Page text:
A Love-in-the-Mist seeding has popped up.

My short term solutions are to remember the victims; to everyday thank someone for what they’ve added to my life—especially trying to remember the people who are not often thanked; and to follow the example of those people who engage in random acts of kindness and beauty. And I’ve made buttons to wear when I’m out and about.

Talk to others. How can we help make the world we want for everyone’s children? I’d love to hear how you honor the innocents.


More Christmas Books for Children and a Blatant Ad

Our tree last week

Middle grade Christmas books: not so many. I did see some in early chapter book series—a Magic Treehouse episode, etc. But when asked about middle grade Christmas books, the bookstore clerk sent me to the table of adult Christmas fiction and suggested I might find something there. The Christmas Pony (by Melody Carlson and published in 2012 by Revell) has a title that would be appealing to a child. It has an eight-year-old protagonist/narrator. So far, so good. I bought it and enjoyed it. It has a sweet G-rated romance (the narrator is eight), but the book wouldn’t make the top of a kid’s must read list.

Back to the tried and true. If you have not read The Best Christmas Pageant Ever (by Barbara Robinson and published by Camelot Printing in 1973), go get it. I just reread it and it more than holds up. The Herdmans are “absolutely the worst kids in the history of the world.” They had a cat so mean, the mailman wouldn’t deliver. Sunday school is about the only place where the other kids have peace—until a child claims he gets all the dessert he wants at Sunday School. One thing leads to another, the Herdmans bully their way to all the good parts in the Christmas pageant. And the story that’s the same year after year takes on new meaning for the narrator. The reader’s funny bone is tickled until a twist at the end touches the heart.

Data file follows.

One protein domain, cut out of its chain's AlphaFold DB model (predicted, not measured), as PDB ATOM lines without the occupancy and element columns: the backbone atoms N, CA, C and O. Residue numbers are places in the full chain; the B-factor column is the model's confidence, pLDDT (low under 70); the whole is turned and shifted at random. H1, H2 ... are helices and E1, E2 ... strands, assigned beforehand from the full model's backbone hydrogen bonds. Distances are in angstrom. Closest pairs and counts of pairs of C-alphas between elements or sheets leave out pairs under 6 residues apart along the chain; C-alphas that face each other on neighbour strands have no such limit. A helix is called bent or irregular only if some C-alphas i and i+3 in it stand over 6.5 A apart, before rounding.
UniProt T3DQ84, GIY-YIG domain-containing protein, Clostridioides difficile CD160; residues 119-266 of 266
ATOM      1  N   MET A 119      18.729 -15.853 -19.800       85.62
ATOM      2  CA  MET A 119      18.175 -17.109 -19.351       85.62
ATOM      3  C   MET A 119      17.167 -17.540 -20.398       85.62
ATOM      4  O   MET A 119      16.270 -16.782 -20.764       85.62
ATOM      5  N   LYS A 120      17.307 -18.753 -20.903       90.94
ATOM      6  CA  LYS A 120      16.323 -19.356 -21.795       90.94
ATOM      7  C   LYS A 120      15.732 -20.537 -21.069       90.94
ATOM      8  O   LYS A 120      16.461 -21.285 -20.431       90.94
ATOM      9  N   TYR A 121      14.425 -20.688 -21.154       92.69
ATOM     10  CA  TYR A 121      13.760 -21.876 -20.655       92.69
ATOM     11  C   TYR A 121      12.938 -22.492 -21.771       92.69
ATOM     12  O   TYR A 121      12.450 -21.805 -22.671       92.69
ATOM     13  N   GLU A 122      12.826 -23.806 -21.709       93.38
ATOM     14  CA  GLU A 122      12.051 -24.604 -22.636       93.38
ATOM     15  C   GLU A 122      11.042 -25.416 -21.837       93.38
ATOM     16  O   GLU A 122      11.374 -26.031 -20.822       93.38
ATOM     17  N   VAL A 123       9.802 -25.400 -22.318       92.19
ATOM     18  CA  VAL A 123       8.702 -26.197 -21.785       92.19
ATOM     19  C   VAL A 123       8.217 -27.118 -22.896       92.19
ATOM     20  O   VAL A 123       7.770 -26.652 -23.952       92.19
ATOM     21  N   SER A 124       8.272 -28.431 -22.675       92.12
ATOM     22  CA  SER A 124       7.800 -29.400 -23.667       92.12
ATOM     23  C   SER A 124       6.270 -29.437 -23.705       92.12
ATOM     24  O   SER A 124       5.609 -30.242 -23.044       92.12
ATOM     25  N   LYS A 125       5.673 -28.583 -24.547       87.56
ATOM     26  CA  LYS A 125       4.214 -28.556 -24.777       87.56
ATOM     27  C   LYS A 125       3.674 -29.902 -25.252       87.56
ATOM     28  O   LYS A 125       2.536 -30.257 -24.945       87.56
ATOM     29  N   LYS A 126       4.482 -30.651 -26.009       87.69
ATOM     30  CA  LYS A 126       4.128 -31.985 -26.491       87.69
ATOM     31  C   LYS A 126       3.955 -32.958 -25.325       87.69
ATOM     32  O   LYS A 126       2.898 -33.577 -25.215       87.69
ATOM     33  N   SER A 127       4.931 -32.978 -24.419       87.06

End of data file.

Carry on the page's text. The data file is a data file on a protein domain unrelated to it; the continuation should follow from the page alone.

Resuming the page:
Do not forget other tried and true stories that periodically are released with new art—A Christmas Carol by Charles Dickens and The Gift of the Magi by O. Henry have endured through the years since they were first penned.

I started this blog hoping to get some people interested in my book The Pig and the Dragon and then I got so involved in the books I’m reading, I kind of forgot. And now it’s less than a week before Christmas, but here come the blatant ad of the title.